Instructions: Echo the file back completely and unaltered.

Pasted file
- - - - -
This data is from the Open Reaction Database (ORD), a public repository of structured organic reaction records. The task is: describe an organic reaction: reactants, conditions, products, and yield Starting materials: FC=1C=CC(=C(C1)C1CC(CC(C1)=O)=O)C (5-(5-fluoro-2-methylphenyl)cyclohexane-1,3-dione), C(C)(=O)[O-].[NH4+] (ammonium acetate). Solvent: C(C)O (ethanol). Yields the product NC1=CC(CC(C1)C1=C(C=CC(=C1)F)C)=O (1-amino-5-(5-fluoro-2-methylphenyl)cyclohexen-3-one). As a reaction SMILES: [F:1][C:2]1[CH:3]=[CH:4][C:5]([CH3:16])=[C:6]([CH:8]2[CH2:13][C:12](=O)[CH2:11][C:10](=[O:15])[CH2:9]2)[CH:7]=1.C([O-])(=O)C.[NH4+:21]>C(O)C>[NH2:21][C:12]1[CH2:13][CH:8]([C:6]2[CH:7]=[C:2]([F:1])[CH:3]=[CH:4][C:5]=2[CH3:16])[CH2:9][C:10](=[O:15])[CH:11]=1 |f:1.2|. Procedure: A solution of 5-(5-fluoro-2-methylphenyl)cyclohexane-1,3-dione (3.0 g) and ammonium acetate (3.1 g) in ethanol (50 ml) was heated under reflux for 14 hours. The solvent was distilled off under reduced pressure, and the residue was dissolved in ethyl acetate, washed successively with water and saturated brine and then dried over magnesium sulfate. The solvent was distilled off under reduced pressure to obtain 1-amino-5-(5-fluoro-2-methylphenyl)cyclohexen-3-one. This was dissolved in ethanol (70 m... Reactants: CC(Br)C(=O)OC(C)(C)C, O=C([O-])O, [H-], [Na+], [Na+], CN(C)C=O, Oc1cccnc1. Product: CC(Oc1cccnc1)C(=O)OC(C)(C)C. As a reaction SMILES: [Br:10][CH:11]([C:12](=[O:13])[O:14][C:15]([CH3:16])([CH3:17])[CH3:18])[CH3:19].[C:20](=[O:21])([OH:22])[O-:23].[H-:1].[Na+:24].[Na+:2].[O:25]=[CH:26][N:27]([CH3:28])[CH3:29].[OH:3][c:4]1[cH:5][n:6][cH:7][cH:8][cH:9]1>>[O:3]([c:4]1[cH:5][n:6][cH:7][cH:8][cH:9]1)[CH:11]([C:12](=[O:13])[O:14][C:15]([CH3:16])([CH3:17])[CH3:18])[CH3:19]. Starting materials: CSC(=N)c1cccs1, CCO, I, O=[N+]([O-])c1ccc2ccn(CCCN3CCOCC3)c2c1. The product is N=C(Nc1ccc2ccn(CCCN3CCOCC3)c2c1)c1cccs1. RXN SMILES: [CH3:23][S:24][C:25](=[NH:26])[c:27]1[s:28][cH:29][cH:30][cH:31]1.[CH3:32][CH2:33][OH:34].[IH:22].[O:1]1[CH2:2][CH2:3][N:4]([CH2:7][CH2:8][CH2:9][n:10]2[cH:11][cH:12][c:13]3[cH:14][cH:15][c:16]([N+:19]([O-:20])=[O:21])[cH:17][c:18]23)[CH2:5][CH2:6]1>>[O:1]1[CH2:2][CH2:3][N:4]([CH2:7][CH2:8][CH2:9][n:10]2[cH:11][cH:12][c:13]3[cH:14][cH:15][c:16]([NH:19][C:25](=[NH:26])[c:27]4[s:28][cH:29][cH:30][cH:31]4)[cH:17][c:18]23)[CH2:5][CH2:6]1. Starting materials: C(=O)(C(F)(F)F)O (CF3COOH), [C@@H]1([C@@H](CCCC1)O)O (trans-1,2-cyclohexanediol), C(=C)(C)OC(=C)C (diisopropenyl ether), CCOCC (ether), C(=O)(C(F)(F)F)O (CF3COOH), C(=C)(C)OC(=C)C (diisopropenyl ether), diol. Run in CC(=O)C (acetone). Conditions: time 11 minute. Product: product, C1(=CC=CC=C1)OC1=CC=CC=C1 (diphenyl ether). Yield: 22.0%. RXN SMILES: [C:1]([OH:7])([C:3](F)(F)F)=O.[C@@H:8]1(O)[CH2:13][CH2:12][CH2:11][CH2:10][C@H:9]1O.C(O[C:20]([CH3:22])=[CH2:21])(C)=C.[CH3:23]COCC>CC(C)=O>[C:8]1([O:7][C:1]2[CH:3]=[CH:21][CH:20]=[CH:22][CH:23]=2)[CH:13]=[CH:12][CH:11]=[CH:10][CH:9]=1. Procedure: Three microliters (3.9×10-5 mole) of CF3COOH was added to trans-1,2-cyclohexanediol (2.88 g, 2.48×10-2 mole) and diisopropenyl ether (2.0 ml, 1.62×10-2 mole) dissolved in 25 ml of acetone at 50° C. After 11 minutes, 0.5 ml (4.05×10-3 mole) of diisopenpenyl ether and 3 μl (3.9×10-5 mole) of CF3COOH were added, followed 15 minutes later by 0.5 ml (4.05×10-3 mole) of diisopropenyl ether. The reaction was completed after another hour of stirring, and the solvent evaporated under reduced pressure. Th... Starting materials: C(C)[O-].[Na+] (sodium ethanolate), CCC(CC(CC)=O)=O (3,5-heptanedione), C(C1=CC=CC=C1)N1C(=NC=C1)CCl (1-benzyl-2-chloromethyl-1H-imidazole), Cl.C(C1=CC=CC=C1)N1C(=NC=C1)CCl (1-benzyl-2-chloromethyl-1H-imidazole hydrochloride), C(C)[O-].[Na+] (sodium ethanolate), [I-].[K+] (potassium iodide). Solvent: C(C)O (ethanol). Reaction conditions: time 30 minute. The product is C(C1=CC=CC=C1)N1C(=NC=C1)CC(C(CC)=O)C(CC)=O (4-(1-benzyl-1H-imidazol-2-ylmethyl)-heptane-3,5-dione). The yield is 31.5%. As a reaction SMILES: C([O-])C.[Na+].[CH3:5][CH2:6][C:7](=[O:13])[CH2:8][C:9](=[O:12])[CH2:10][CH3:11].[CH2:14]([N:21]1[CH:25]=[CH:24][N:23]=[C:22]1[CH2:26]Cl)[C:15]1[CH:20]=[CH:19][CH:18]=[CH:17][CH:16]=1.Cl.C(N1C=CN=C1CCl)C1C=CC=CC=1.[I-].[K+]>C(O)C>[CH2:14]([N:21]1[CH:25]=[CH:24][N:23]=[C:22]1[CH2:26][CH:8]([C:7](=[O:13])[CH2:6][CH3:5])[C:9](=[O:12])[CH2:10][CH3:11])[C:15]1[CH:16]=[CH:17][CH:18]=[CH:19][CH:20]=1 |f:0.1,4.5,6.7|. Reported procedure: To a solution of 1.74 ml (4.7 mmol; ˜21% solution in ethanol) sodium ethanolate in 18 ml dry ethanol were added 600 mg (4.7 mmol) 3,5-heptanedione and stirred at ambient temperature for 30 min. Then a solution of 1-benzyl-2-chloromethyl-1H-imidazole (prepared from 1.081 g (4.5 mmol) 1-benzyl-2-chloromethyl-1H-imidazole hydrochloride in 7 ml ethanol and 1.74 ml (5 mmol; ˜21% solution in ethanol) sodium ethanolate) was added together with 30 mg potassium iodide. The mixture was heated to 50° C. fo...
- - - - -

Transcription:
This data is from the Open Reaction Database (ORD), a public repository of structured organic reaction records. The task is: describe an organic reaction: reactants, conditions, products, and yield Starting materials: FC=1C=CC(=C(C1)C1CC(CC(C1)=O)=O)C (5-(5-fluoro-2-methylphenyl)cyclohexane-1,3-dione), C(C)(=O)[O-].[NH4+] (ammonium acetate). Solvent: C(C)O (ethanol). Yields the product NC1=CC(CC(C1)C1=C(C=CC(=C1)F)C)=O (1-amino-5-(5-fluoro-2-methylphenyl)cyclohexen-3-one). As a reaction SMILES: [F:1][C:2]1[CH:3]=[CH:4][C:5]([CH3:16])=[C:6]([CH:8]2[CH2:13][C:12](=O)[CH2:11][C:10](=[O:15])[CH2:9]2)[CH:7]=1.C([O-])(=O)C.[NH4+:21]>C(O)C>[NH2:21][C:12]1[CH2:13][CH:8]([C:6]2[CH:7]=[C:2]([F:1])[CH:3]=[CH:4][C:5]=2[CH3:16])[CH2:9][C:10](=[O:15])[CH:11]=1 |f:1.2|. Procedure: A solution of 5-(5-fluoro-2-methylphenyl)cyclohexane-1,3-dione (3.0 g) and ammonium acetate (3.1 g) in ethanol (50 ml) was heated under reflux for 14 hours. The solvent was distilled off under reduced pressure, and the residue was dissolved in ethyl acetate, washed successively with water and saturated brine and then dried over magnesium sulfate. The solvent was distilled off under reduced pressure to obtain 1-amino-5-(5-fluoro-2-methylphenyl)cyclohexen-3-one. This was dissolved in ethanol (70 m... Reactants: CC(Br)C(=O)OC(C)(C)C, O=C([O-])O, [H-], [Na+], [Na+], CN(C)C=O, Oc1cccnc1. Product: CC(Oc1cccnc1)C(=O)OC(C)(C)C. As a reaction SMILES: [Br:10][CH:11]([C:12](=[O:13])[O:14][C:15]([CH3:16])([CH3:17])[CH3:18])[CH3:19].[C:20](=[O:21])([OH:22])[O-:23].[H-:1].[Na+:24].[Na+:2].[O:25]=[CH:26][N:27]([CH3:28])[CH3:29].[OH:3][c:4]1[cH:5][n:6][cH:7][cH:8][cH:9]1>>[O:3]([c:4]1[cH:5][n:6][cH:7][cH:8][cH:9]1)[CH:11]([C:12](=[O:13])[O:14][C:15]([CH3:16])([CH3:17])[CH3:18])[CH3:19]. Starting materials: CSC(=N)c1cccs1, CCO, I, O=[N+]([O-])c1ccc2ccn(CCCN3CCOCC3)c2c1. The product is N=C(Nc1ccc2ccn(CCCN3CCOCC3)c2c1)c1cccs1. RXN SMILES: [CH3:23][S:24][C:25](=[NH:26])[c:27]1[s:28][cH:29][cH:30][cH:31]1.[CH3:32][CH2:33][OH:34].[IH:22].[O:1]1[CH2:2][CH2:3][N:4]([CH2:7][CH2:8][CH2:9][n:10]2[cH:11][cH:12][c:13]3[cH:14][cH:15][c:16]([N+:19]([O-:20])=[O:21])[cH:17][c:18]23)[CH2:5][CH2:6]1>>[O:1]1[CH2:2][CH2:3][N:4]([CH2:7][CH2:8][CH2:9][n:10]2[cH:11][cH:12][c:13]3[cH:14][cH:15][c:16]([NH:19][C:25](=[NH:26])[c:27]4[s:28][cH:29][cH:30][cH:31]4)[cH:17][c:18]23)[CH2:5][CH2:6]1. Starting materials: C(=O)(C(F)(F)F)O (CF3COOH), [C@@H]1([C@@H](CCCC1)O)O (trans-1,2-cyclohexanediol), C(=C)(C)OC(=C)C (diisopropenyl ether), CCOCC (ether), C(=O)(C(F)(F)F)O (CF3COOH), C(=C)(C)OC(=C)C (diisopropenyl ether), diol. Run in CC(=O)C (acetone). Conditions: time 11 minute. Product: product, C1(=CC=CC=C1)OC1=CC=CC=C1 (diphenyl ether). Yield: 22.0%. RXN SMILES: [C:1]([OH:7])([C:3](F)(F)F)=O.[C@@H:8]1(O)[CH2:13][CH2:12][CH2:11][CH2:10][C@H:9]1O.C(O[C:20]([CH3:22])=[CH2:21])(C)=C.[CH3:23]COCC>CC(C)=O>[C:8]1([O:7][C:1]2[CH:3]=[CH:21][CH:20]=[CH:22][CH:23]=2)[CH:13]=[CH:12][CH:11]=[CH:10][CH:9]=1. Procedure: Three microliters (3.9×10-5 mole) of CF3COOH was added to trans-1,2-cyclohexanediol (2.88 g, 2.48×10-2 mole) and diisopropenyl ether (2.0 ml, 1.62×10-2 mole) dissolved in 25 ml of acetone at 50° C. After 11 minutes, 0.5 ml (4.05×10-3 mole) of diisopenpenyl ether and 3 μl (3.9×10-5 mole) of CF3COOH were added, followed 15 minutes later by 0.5 ml (4.05×10-3 mole) of diisopropenyl ether. The reaction was completed after another hour of stirring, and the solvent evaporated under reduced pressure. Th... Starting materials: C(C)[O-].[Na+] (sodium ethanolate), CCC(CC(CC)=O)=O (3,5-heptanedione), C(C1=CC=CC=C1)N1C(=NC=C1)CCl (1-benzyl-2-chloromethyl-1H-imidazole), Cl.C(C1=CC=CC=C1)N1C(=NC=C1)CCl (1-benzyl-2-chloromethyl-1H-imidazole hydrochloride), C(C)[O-].[Na+] (sodium ethanolate), [I-].[K+] (potassium iodide). Solvent: C(C)O (ethanol). Reaction conditions: time 30 minute. The product is C(C1=CC=CC=C1)N1C(=NC=C1)CC(C(CC)=O)C(CC)=O (4-(1-benzyl-1H-imidazol-2-ylmethyl)-heptane-3,5-dione). The yield is 31.5%. As a reaction SMILES: C([O-])C.[Na+].[CH3:5][CH2:6][C:7](=[O:13])[CH2:8][C:9](=[O:12])[CH2:10][CH3:11].[CH2:14]([N:21]1[CH:25]=[CH:24][N:23]=[C:22]1[CH2:26]Cl)[C:15]1[CH:20]=[CH:19][CH:18]=[CH:17][CH:16]=1.Cl.C(N1C=CN=C1CCl)C1C=CC=CC=1.[I-].[K+]>C(O)C>[CH2:14]([N:21]1[CH:25]=[CH:24][N:23]=[C:22]1[CH2:26][CH:8]([C:7](=[O:13])[CH2:6][CH3:5])[C:9](=[O:12])[CH2:10][CH3:11])[C:15]1[CH:16]=[CH:17][CH:18]=[CH:19][CH:20]=1 |f:0.1,4.5,6.7|. Reported procedure: To a solution of 1.74 ml (4.7 mmol; ˜21% solution in ethanol) sodium ethanolate in 18 ml dry ethanol were added 600 mg (4.7 mmol) 3,5-heptanedione and stirred at ambient temperature for 30 min. Then a solution of 1-benzyl-2-chloromethyl-1H-imidazole (prepared from 1.081 g (4.5 mmol) 1-benzyl-2-chloromethyl-1H-imidazole hydrochloride in 7 ml ethanol and 1.74 ml (5 mmol; ˜21% solution in ethanol) sodium ethanolate) was added together with 30 mg potassium iodide. The mixture was heated to 50° C. fo...